I stepped towards the building and pulled open the glass door. Mom liked family breakfasts with all four of us nestled into booths. There were no booths here. Tables were islands smelling of lemon, scrubbed and covered in paper placemats collaged with local advertisements. I saw no moose heads here either. On the walls were only black and white photographs of a younger town.
“Where do you want to sit?” I asked.
He took two steps past the cash register atop the glass candy cabinet. “Counter?” he said. His question was an answer.
“Counter.” I confirmed, scrunching on the vinyl, in my memory sometimes ripped, and always pulled tight over a hard cushion. Butt firmly entrenched, I tested its spin. Everything in view of the counter had some type of circular motion. The jets in the pop machines swirled sugar bubbles. Cinnamon rolls turned beneath frosting. Order slips tapped slowly back and forth between waitress and cook fingers. I twisted back and forth on the silver spool of a stool that like its counterparts exhaled more squeaks than whirrs of finely tuned machines. The line of the counter, too, was in fact curved, like a horizon. My eyes swept down the path of the seemingly straight, marbled counter that my feet banged against.
“I like the smell.” Dad tugged a menu from its crevasse between napkin holder and ketchup bottle.
“I ate steak and eggs on the day you were born.”
Dad continued his story, “I was so excited. Felt so proud. On the way back to the hospital I stopped at Wedge Inn where you used to rush outside to buy the paper as a little girl.”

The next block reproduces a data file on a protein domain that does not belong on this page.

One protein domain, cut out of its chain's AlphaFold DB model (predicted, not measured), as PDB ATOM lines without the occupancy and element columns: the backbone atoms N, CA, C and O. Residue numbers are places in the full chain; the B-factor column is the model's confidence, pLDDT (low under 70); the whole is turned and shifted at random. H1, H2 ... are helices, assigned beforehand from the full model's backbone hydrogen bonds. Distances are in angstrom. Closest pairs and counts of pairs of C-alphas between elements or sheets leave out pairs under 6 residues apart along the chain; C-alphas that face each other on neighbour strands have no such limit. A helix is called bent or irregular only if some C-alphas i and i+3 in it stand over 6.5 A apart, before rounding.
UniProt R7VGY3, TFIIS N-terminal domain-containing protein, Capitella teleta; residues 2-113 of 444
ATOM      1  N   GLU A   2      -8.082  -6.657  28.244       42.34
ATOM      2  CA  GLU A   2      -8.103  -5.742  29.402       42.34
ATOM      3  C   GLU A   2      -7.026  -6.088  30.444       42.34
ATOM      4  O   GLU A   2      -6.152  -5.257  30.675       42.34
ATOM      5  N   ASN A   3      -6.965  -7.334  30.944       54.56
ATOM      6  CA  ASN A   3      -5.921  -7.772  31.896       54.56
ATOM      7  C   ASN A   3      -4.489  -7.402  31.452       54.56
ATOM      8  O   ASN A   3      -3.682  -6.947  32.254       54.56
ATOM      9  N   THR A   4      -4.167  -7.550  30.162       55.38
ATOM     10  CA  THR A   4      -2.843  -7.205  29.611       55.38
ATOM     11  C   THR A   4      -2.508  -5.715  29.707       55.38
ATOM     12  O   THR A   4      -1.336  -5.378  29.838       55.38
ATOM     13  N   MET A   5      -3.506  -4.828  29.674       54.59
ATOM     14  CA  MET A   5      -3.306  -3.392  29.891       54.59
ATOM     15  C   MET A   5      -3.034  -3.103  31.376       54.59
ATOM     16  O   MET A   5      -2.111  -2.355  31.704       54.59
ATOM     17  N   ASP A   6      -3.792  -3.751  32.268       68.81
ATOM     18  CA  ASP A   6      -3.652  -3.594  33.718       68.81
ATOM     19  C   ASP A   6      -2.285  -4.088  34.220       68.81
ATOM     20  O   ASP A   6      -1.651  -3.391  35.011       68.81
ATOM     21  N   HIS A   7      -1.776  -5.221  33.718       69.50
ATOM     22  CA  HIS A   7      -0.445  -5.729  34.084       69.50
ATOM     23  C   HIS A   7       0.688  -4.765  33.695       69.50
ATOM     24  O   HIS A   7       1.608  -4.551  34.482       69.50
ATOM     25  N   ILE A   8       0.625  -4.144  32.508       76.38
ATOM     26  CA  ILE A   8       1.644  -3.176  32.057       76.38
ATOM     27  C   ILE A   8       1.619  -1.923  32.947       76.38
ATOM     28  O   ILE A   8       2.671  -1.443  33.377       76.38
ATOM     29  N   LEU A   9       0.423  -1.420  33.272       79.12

“Wedge Inn. I remember.” I couldn’t see the inside in my memory, but knew its triangular shape and the green 7 Up sign placed over the door.
“Your mom was angry. That I stopped, I mean. Instead of coming right to the hospital after chores. Those steak and eggs tasted so good.”
The final flip of his fork was agile, unlike the constant dropping of the remote.
“She wanted to have me at home so badly. But I came out sunny side up. Like a dip, dip egg.” I grabbed a crispy strip of grated potato between my thumb and forefinger.
When I worked on the farm, Dad used to make me breakfast. ‘How many eggs do you want?’ I’d say two. ‘How many toast?’ Four. I would fall asleep in the chair until it was ready.”
“That’s funny. Cute actually that he made you breakfast.”
“Everyday. I loved those fifteen minutes of sleep in the chair.”
“You slept and he made you breakfast?”
“You can see how getting married was a rude awakening.”
“That’s interesting. Ironic. Sound like anyone you know?”
He paused. Mixed hash browns with egg. Chewed.
“Do you need help making that connection?”
“You would go there. Your brother’s grease. It’s different. I was an adult.” He laughed and wiped cheese from his mustache.
“Now it’s time for your history lesson.”
“Oh, it’s just starting now?”
For more wonderful videos related to teacher training or literacy program development in rural Guatemala, please visit www.child-aid.org. I have no v...